Furthermore, these putative acetate mediated effects on immune cells (M2 macrophages and T cells) may improve adipose tissue remodeling/functioning and, consequently, its function toward homeostasis.

4.3. Acetate and Skeletal Muscle Metabolism

Obesity is characterized by ectopic fat deposition and an altered skeletal muscle glucose and lipid metabolism, which may exacerbate insulin resistance and lead to the development of T2DM [161]. In this section, we discuss the role of acetate on muscle lipid and glucose metabolism in the context of obesity-associated derangements originated by excessive lipid overflow, a systemic low-grade inflammation, and ectopic deposition that may increase insulin resistance in the skeletal muscle.
As mentioned above, GPR41/43 are expressed in the human skeletal muscle tissue [27]. Moreover, acetate uptake has been reported in skeletal muscle tissue in rodents [34] and humans [11]. In animals, acetate uptake increased together with increments in the adenosine monophosphate (AMP)/ adenosine triphosphate (ATP) ratio (~2 min) in muscle tissue after oral injection of 10.5 mg/kg of body weight (BW). However, the absorption machinery remains unclear [34]. Intracellularly, acetate may be rapidly assimilated and metabolized through the TCA cycle in the mitochondrial matrix [162], contribute to the Acetyl-coA pool [163], and/or modulate signaling mechanisms involved in muscle lipid oxidation. For instance, an acetate intragastric infusion (5 mL/kg BW) versus water infusion for six months in obese rats, revealed an increase in AMPK activity [34]. The putative mechanism possibly occurs through the catalytic activity of acetyl-coA synthase that produces acetyl-coA and increases AMP in the cytosol. Subsequently, this increases the AMP/ATP ratio, which results in an increment of AMPK phosphorylation. In addition, myoglobin and glucose transporter 4 (GLUT4) and lipolytic gene expression (long-chain acyl-CoA dehydrogenase (LCACD), 3-ketoacyl-CoA thiolase (3KACT), and PPAR) were upregulated in both the abdominal and the foreleg muscle tissue [34].
However, no actual substrate utilization was measured. Oxygen consumption rate measurements (using metabolic cage) reported 7% higher rates in acetate-treated rats, which indicates a possible increase in the whole-body metabolic rate following intragastric acetate infusion. Furthermore, in an in vitro study, using rat skeletal muscle (L6) cells, acetic acid increased the AMP/ATP ratio and the phosphorylation of AMPK in a dose-dependent (0.05–0.5 mmol/L) and time-dependent (0–30 min) manner using physiological concentrations [33]. With respect to glucose metabolism, acetate supplementation (0.2 g acetic acid/100 g diet for 2 h) increased glycogen storage (1.1 fold) and decreased glycolysis in the gastrocnemius as compared to the control (no acetate) in Sprague-Dawley rats [164]. In support, as mentioned above, increments in the protein expression of GLUT4 [34] may suggest a modulatory role in glucose homeostasis. In summary, acetate may modulate skeletal muscle lipid and glucose metabolism possibly through activation (phosphorylation) of AMPK. Whether this affects endogenous intramuscular triglycerides (IMTG) and/or exogenous (dietary) lipid oxidation and glucose homeostasis in human muscle remains unclear.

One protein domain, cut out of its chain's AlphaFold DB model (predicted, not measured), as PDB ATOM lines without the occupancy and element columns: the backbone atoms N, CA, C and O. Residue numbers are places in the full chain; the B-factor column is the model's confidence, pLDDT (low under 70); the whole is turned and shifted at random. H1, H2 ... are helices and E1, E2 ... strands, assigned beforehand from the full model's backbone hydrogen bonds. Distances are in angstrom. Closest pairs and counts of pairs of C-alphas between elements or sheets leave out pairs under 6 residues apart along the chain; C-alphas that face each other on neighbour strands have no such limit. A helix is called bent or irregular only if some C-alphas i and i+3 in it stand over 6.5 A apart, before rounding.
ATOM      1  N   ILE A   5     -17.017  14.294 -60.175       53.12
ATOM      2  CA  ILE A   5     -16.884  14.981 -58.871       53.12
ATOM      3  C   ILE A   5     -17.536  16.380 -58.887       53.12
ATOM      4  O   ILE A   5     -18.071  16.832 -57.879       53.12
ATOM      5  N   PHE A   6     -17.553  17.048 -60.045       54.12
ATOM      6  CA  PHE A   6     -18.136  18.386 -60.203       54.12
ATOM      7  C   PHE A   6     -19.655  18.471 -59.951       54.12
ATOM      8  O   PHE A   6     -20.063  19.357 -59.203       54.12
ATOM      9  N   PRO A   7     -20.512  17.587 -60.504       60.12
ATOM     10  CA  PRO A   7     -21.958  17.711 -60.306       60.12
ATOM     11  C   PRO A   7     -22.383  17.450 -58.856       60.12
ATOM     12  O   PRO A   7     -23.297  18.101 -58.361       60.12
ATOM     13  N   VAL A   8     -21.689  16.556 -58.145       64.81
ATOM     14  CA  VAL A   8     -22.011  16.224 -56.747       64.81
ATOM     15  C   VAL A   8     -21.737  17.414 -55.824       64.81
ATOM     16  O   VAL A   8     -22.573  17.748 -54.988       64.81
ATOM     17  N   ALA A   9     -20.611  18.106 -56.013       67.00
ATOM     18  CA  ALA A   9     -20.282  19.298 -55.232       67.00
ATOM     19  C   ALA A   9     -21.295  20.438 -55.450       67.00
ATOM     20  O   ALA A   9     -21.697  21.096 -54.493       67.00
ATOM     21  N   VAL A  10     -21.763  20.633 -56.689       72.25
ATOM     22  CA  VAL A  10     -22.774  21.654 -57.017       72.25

4.4. Acetate and Liver Metabolism

Hepatic steatosis, if untreated, may progress toward non-alcoholic steatohepatitis (NASH) and aggravate pathophysiology in obesity and comorbidities. Therefore, adequate treatment to tackle hepatic fat accumulation is of the utmost importance. As mentioned above, the liver plays a central role in acetate metabolism, since important endogenous production occur here. Furthermore, acetate may be rapidly metabolized and used as a carbon donor for intracellular pathways including cholesterol biosynthesis, acetylation processes [165], and hepatic palmitate formation [92]. Importantly, the liver is the first organ in direct contact with microbially-produced acetate coming from the ileum and proximal colon.
From a mechanistic perspective, both in vitro and animal studies have shed light on the role of acetate in liver substrate metabolism. In Fao cells (rat hepatoma cell line), 1-h incubation with physiological concentrations of sodium acetate (100–200 μmol/l) increased AMPK phosphorylation (pThr 172) by 40% compared to control treated cells [35]. Similarly, after 2-h of oral acetate administration (16.7 mmol/L at 10 mL/kg body weight) in ICR (albino strain) mice, pAMPK and the pAMPK/AMPK ratio increased [35]. In the same study, a basic chow diet with acetic acid added to a final concentration of 0.3% for eight weeks in KK-A (y) mice showed a hypoglycemic effect, which lowers TAG and increases glycogen content in the liver, while AMPK phosphorylation was not significantly increased [35]. In HFD-fed mice, supplementation with low (0.3%) and high (1.5%) acetic acid for six weeks decreased hepatic lipid accumulation, liver lipids, and increments in expression of hepatic genes associated with fatty acid oxidation (UCP2, PPARα, CPT1, and ACOX) [88].